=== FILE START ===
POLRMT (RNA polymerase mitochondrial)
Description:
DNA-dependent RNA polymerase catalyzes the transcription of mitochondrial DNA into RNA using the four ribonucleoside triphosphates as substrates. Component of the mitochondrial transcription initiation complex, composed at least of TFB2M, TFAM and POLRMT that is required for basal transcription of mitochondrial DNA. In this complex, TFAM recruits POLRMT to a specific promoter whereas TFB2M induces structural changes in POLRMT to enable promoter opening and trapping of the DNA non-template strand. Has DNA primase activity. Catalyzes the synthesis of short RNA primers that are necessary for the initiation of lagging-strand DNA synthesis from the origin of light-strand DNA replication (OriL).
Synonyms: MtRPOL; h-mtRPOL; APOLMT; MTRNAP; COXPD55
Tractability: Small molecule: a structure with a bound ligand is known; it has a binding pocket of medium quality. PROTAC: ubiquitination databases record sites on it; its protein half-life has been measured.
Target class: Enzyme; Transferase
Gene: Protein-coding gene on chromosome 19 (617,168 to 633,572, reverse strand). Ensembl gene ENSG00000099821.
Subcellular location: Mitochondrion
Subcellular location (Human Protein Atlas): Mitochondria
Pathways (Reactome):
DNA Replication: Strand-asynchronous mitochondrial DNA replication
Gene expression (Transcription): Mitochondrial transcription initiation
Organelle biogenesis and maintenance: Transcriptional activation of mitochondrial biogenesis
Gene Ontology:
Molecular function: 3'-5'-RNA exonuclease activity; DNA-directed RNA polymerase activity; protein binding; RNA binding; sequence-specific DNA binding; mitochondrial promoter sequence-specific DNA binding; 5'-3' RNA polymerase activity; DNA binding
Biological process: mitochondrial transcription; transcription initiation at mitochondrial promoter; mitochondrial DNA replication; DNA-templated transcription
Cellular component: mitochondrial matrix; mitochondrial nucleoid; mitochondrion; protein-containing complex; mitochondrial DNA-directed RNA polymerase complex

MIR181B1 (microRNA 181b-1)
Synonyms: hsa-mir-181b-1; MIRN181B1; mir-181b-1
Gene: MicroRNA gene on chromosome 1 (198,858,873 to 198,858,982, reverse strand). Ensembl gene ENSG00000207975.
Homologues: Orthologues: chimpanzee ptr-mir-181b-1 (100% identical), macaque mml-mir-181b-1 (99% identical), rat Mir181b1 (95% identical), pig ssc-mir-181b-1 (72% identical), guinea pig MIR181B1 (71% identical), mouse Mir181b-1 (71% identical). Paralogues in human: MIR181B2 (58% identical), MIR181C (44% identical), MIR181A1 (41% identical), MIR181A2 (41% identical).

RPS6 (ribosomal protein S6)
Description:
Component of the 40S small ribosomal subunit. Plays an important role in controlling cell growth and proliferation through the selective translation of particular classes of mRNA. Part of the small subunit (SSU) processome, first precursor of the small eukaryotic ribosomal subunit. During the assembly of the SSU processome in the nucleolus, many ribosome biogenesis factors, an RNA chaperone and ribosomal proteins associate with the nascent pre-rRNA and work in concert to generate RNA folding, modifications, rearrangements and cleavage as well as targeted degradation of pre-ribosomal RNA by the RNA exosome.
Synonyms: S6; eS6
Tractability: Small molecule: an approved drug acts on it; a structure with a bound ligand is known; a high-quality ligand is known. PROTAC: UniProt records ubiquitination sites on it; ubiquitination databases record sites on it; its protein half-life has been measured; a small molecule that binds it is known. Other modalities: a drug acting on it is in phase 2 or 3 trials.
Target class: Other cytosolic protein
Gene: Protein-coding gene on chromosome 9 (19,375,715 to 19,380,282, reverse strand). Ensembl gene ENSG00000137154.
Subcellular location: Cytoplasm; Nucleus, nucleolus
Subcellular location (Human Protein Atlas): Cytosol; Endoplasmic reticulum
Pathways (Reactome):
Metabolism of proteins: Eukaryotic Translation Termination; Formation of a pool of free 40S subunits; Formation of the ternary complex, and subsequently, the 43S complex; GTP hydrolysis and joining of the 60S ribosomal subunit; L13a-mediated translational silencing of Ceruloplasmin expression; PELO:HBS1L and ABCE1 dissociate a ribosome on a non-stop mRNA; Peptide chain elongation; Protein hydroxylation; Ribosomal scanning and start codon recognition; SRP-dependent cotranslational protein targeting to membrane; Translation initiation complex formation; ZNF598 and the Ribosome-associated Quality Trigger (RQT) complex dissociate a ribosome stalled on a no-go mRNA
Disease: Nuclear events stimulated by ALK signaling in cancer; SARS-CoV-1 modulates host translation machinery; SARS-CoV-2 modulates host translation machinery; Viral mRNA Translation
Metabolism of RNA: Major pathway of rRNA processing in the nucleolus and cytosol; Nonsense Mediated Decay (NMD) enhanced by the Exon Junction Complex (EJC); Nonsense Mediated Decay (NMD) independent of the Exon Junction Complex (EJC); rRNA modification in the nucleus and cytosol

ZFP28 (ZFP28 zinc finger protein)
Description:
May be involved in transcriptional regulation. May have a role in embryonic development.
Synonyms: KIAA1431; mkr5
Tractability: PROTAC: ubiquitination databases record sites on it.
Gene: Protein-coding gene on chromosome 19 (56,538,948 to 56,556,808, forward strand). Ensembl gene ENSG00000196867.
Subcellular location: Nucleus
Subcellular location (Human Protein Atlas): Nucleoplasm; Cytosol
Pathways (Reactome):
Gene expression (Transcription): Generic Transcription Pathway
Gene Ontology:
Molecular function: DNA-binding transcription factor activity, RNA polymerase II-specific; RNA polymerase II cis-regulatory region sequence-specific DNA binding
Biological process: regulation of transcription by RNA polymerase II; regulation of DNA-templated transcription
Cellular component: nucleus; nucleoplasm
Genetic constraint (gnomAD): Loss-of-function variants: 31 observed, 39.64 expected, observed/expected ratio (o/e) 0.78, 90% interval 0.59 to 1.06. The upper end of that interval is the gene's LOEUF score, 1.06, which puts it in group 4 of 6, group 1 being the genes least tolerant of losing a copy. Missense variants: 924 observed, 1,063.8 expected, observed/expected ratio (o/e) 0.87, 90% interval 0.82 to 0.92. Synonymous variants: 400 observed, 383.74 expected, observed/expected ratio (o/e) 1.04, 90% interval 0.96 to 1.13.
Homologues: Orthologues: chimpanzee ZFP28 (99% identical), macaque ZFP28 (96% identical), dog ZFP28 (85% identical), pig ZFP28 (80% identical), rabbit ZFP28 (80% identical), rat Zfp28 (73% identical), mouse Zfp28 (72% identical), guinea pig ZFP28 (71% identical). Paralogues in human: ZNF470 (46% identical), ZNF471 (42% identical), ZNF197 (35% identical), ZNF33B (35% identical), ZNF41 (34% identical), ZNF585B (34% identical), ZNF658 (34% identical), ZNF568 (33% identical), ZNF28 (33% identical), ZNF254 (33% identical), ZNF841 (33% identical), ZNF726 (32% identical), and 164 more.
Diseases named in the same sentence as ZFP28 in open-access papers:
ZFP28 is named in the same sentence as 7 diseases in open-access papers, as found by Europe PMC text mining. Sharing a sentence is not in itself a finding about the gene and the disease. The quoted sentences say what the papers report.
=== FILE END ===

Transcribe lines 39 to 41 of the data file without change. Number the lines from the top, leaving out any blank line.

Tractability: PROTAC: ubiquitination databases record sites on it.
Gene: Protein-coding gene on chromosome 19 (56,538,948 to 56,556,808, forward strand). Ensembl gene ENSG00000196867.
Subcellular location: Nucleus